I have cats. I went out to look for a heated cat bed for my elder cat, who has arthritis and greatly appreciates heat. NOT A SINGLE PET STORE IN A MAJOR METROPOLITAN AREA HAS ONE. They're not even willing or able to *order* one because their distributor doesn't carry them. So I ordered one from Amazon.com

Next up: One of my cats figured out how to raid the automatic cat feeder by jamming his paw into the workings and wiggling it a certain way. I go to a pet store to buy a different kind of feeder (I need the automatic feeder because one of my cats has an eating disorder and needs small regular meals, which I can't do manually because I have to work for a living). There is only one feeder there -- the exact same one that I already have. The lady tells me, "there's only one distributor of pet supplies in this area, and this is the only automatic feeder he sells. I suggest going online and buying one on the Internet." Guess what I'm about to do?

In neither of these decisions was taxes even the slightest consideration. In general shipping charges are about the same as what taxes would be, so that's not why I go to the Internet. Furthermore I'd prefer to buy local because of instant gratification -- buying then waiting is a PITA. So why do I go to the Internet? I go to the Internet *BECAUSE THESE SMALL LOCAL BUSINESSES SUCK AT ACTUALLY PROVIDING ME WITH THE GOODS I WANT*. Period. And no amount of attempting to tax Internet commerce will change that.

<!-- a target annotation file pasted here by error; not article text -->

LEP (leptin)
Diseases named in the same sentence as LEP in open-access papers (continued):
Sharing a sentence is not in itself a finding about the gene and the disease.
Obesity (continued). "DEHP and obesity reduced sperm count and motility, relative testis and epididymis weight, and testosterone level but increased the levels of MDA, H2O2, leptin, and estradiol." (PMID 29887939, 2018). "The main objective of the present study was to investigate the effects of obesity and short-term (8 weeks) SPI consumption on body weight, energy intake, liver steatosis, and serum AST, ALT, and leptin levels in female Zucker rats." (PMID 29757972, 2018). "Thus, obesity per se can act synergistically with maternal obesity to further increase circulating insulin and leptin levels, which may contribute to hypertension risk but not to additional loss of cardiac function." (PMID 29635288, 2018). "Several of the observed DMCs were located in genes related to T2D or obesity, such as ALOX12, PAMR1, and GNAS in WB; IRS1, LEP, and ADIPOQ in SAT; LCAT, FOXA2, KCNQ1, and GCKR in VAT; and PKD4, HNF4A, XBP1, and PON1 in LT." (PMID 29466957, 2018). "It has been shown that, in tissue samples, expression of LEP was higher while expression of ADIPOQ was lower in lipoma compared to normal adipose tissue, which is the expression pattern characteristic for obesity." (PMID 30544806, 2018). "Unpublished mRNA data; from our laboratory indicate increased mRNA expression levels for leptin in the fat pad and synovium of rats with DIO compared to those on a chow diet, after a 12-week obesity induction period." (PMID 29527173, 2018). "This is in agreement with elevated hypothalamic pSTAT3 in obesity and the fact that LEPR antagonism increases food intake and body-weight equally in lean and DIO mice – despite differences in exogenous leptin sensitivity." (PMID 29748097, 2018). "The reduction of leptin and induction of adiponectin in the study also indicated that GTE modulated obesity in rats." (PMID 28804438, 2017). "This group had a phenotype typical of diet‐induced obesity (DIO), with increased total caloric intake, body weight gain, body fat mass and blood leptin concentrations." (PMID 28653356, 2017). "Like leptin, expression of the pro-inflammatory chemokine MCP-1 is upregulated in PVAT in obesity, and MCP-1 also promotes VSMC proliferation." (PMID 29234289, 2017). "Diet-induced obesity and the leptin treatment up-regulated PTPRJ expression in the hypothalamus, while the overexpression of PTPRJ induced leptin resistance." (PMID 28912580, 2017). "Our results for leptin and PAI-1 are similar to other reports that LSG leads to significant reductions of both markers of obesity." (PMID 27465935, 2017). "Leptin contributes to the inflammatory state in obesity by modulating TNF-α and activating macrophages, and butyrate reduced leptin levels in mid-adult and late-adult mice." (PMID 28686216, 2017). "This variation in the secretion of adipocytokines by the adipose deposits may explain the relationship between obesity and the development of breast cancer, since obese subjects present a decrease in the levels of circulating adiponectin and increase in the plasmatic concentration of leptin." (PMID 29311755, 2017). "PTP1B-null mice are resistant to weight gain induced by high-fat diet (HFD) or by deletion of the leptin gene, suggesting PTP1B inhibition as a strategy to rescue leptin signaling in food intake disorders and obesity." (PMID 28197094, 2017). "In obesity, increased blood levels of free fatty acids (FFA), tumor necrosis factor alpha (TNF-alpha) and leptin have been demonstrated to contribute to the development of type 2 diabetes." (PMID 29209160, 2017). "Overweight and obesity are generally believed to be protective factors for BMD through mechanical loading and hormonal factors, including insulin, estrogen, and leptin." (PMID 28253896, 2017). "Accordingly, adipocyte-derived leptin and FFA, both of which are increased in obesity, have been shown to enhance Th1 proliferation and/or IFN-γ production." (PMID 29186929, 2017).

April 26, 2013 at 10:00 PM  
Anonymous Anonymous said...

The advantage online retailers have is in selection, not in saving a few bucks on taxes.

And it's simply amazing that in this "debate", nowhere does the burden of shipping costs that all online retailers must incur come up.

How about the advantage local retailers have? A consumer doesn't have to wait a week to get what they ordered.

What this boils down to is a cash grab by the government, as well as a massive amount of lobby bribes from large retailers such as WalMart and even Amazon, to place more burden on their competition. Amazon already has to charge sales tax on a growing number of states because of their warehouses. They've done a complete about face and no longer oppose collecting sales tax as it doesn't benefit them in any way to do so.

What's really amazing, is that it's somehow completely acceptable to make the nation's businesses also the nations major tax collectors. And for online retailers, that amounts to 10,000 taxing jurisdictions.

That is just crazy.

May 7, 2013 at 12:10 PM